The Real Reason the Olympics Suck

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Mariel Zagunis, the U.S. flag bearer in the Olympic opening ceremonies, lost her semifinal sabre match yesterday. She was a two-time medal winner facing enormous pressure. She was way ahead of her opponent during most of the match and then collapsed utterly in the last couple of minutes. Afterwards she was in a daze. All she could talk about was how badly she had done, how disappointed she was. In the midst of all that, she failed to fulsomely congratulate the play of her opponent.

This is what most of us call “being human.” A devastating disappointment affects people like that, at least for a few minutes. But Washington Post columnist Mike Wise doesn’t care:

Say buh-bye, America. Mariel Zagunis’s Q-rating just left the building.

….I met Mariel Zagunis in Athens in 2004. Zagunis then was this likable teen with a blond ponytail who did spot-on impersonations of a three-toed sloth because she watched so much Animal Planet….Contrast that with Wednesday’s unsmiling, hyper-focused, I’m-not-talking-to-anyone-but-my-coach-between-matches ball of stress, who remained in an autopilot daze even after she lost.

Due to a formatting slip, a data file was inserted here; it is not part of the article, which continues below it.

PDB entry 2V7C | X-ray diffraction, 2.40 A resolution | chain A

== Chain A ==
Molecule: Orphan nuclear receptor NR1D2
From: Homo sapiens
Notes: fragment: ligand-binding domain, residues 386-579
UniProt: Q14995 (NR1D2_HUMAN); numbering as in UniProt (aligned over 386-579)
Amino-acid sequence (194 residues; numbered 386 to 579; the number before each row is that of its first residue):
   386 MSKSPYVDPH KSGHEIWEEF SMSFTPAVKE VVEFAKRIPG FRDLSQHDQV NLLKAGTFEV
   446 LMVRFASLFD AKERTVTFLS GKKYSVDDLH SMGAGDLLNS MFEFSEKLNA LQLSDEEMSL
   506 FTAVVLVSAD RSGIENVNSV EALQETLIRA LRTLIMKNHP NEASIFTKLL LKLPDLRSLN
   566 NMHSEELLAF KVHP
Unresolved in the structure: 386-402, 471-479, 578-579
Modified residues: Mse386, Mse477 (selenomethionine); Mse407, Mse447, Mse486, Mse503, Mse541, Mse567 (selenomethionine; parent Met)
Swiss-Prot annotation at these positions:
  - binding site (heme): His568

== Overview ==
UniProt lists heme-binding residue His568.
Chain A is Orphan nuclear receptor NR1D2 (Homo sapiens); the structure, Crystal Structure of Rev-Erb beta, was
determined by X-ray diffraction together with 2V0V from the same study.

Etc.

Yep, that’s what’s important. Zagunis, in the aftermath of a crushing letdown, wasn’t quite the bubbly teen that Wise remembers from eight years ago. She’s not as media savvy as, say, Kobe Bryant, and after her bout she continued to say that she could have won if she hadn’t lost her concentration, instead of vacuously thanking God for the mere opportunity of attending the games, the way you’re supposed to. And for that she deserves to be publicly slagged by some idiot columnist searching out something new to write about.

I think this is what I dislike most about the Olympics. Not that it’s tape delayed. Not that the commentators are annoying. Not the commercialism or the nationalistic hype. It’s people like Mike Wise. Go back into your cave, will you? Leave the rest of us alone.

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This feels like the most important fundraising drive since I've been CEO of Mother Jones, with staggeringly high stakes and so much uncertainty. In "News Is Just Like Waste Management," I try to unpack the reality we all face and how we can rise to the challenge. If you're able to, this is a critical moment to support Mother Jones’ nonprofit journalism: We need to raise $400,000 to help cover the vital reporting projects we have planned, and right now is no time to pull back.

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